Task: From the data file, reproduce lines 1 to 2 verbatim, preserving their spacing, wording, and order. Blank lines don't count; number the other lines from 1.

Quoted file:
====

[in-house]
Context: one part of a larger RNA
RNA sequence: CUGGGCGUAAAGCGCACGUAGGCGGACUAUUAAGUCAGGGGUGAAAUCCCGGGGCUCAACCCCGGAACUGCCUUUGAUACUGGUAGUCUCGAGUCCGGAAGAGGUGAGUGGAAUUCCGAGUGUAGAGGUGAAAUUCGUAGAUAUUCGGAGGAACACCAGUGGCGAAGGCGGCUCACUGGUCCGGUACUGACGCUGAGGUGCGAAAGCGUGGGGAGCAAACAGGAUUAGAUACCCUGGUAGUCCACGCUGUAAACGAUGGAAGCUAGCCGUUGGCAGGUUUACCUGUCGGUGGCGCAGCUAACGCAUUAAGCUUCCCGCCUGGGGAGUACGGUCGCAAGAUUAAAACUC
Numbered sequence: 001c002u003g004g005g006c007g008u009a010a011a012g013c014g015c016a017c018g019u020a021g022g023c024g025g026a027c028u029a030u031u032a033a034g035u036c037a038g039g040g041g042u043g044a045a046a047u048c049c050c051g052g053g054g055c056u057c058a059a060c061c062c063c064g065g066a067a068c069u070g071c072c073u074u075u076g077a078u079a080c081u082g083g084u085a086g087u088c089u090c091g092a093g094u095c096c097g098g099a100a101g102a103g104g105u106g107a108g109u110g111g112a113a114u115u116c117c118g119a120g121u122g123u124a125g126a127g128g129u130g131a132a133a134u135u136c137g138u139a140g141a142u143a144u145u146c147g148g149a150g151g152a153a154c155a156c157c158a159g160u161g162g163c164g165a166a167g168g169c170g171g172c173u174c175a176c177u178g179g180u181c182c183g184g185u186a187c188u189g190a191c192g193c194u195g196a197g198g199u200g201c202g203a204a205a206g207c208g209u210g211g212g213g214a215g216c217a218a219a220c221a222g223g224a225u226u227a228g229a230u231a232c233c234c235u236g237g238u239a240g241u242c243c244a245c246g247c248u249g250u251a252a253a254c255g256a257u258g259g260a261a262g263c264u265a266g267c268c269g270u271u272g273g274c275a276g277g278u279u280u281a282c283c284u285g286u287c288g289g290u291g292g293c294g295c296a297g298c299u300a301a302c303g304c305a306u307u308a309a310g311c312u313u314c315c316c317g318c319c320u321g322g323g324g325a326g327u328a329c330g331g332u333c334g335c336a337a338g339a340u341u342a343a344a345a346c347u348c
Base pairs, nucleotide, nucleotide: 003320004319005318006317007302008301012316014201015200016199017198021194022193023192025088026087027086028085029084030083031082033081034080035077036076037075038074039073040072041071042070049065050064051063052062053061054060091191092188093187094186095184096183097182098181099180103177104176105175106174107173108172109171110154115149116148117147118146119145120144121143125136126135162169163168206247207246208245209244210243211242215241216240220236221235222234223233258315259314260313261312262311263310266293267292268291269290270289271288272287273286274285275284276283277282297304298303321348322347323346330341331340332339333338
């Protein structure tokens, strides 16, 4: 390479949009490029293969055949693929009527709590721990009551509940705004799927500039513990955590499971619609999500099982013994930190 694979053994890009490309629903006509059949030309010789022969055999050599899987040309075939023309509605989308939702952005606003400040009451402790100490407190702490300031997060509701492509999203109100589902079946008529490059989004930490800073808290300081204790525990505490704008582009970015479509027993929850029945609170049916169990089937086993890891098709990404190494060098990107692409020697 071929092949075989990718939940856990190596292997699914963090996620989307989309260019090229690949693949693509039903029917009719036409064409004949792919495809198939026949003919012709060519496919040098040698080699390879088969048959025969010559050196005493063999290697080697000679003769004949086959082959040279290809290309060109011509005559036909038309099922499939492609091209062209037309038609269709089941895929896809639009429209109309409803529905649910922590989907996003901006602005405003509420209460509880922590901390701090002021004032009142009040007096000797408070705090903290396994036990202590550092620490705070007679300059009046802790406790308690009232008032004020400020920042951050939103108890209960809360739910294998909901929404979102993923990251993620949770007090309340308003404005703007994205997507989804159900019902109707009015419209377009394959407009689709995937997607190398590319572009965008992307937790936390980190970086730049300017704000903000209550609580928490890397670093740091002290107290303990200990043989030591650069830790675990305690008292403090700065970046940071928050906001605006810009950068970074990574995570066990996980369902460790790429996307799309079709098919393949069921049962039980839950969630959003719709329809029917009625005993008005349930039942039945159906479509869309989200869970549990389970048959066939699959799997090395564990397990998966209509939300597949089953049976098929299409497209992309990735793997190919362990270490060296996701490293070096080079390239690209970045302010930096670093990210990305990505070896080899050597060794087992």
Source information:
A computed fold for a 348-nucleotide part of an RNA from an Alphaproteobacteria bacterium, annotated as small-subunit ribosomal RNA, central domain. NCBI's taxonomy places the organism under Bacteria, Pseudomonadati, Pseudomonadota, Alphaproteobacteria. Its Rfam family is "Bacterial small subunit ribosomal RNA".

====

[in-house]
Context: one part of a larger RNA